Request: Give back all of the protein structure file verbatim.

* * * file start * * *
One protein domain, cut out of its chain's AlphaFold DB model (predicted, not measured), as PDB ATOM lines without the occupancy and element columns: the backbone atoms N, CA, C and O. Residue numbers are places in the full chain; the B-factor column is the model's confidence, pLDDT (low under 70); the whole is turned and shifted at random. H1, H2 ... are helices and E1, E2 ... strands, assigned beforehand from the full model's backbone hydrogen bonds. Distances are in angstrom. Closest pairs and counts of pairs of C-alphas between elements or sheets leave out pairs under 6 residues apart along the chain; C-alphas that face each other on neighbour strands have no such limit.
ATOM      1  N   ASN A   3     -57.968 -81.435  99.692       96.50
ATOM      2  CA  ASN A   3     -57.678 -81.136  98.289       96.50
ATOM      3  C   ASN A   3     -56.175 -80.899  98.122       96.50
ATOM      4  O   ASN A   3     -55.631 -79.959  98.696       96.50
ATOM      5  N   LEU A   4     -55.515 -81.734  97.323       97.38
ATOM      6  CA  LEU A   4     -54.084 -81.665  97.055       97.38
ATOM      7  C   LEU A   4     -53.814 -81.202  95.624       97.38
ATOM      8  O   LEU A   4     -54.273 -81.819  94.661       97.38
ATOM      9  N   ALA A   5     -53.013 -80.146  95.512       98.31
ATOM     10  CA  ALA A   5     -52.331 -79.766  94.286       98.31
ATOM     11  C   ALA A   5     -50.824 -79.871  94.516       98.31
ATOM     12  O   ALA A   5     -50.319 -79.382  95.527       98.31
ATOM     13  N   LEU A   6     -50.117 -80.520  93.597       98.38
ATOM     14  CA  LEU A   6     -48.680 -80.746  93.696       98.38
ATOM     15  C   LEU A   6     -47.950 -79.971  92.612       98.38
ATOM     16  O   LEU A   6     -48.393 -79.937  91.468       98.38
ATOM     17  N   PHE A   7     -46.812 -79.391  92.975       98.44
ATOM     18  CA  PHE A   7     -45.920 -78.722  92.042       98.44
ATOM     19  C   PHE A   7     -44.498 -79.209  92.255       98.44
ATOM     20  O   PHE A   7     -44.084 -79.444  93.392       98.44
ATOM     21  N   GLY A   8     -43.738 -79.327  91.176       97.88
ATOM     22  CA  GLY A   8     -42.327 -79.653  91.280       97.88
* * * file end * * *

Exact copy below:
One protein domain, cut out of its chain's AlphaFold DB model (predicted, not measured), as PDB ATOM lines without the occupancy and element columns: the backbone atoms N, CA, C and O. Residue numbers are places in the full chain; the B-factor column is the model's confidence, pLDDT (low under 70); the whole is turned and shifted at random. H1, H2 ... are helices and E1, E2 ... strands, assigned beforehand from the full model's backbone hydrogen bonds. Distances are in angstrom. Closest pairs and counts of pairs of C-alphas between elements or sheets leave out pairs under 6 residues apart along the chain; C-alphas that face each other on neighbour strands have no such limit.
ATOM      1  N   ASN A   3     -57.968 -81.435  99.692       96.50
ATOM      2  CA  ASN A   3     -57.678 -81.136  98.289       96.50
ATOM      3  C   ASN A   3     -56.175 -80.899  98.122       96.50
ATOM      4  O   ASN A   3     -55.631 -79.959  98.696       96.50
ATOM      5  N   LEU A   4     -55.515 -81.734  97.323       97.38
ATOM      6  CA  LEU A   4     -54.084 -81.665  97.055       97.38
ATOM      7  C   LEU A   4     -53.814 -81.202  95.624       97.38
ATOM      8  O   LEU A   4     -54.273 -81.819  94.661       97.38
ATOM      9  N   ALA A   5     -53.013 -80.146  95.512       98.31
ATOM     10  CA  ALA A   5     -52.331 -79.766  94.286       98.31
ATOM     11  C   ALA A   5     -50.824 -79.871  94.516       98.31
ATOM     12  O   ALA A   5     -50.319 -79.382  95.527       98.31
ATOM     13  N   LEU A   6     -50.117 -80.520  93.597       98.38
ATOM     14  CA  LEU A   6     -48.680 -80.746  93.696       98.38
ATOM     15  C   LEU A   6     -47.950 -79.971  92.612       98.38
ATOM     16  O   LEU A   6     -48.393 -79.937  91.468       98.38
ATOM     17  N   PHE A   7     -46.812 -79.391  92.975       98.44
ATOM     18  CA  PHE A   7     -45.920 -78.722  92.042       98.44
ATOM     19  C   PHE A   7     -44.498 -79.209  92.255       98.44
ATOM     20  O   PHE A   7     -44.084 -79.444  93.392       98.44
ATOM     21  N   GLY A   8     -43.738 -79.327  91.176       97.88
ATOM     22  CA  GLY A   8     -42.327 -79.653  91.280       97.88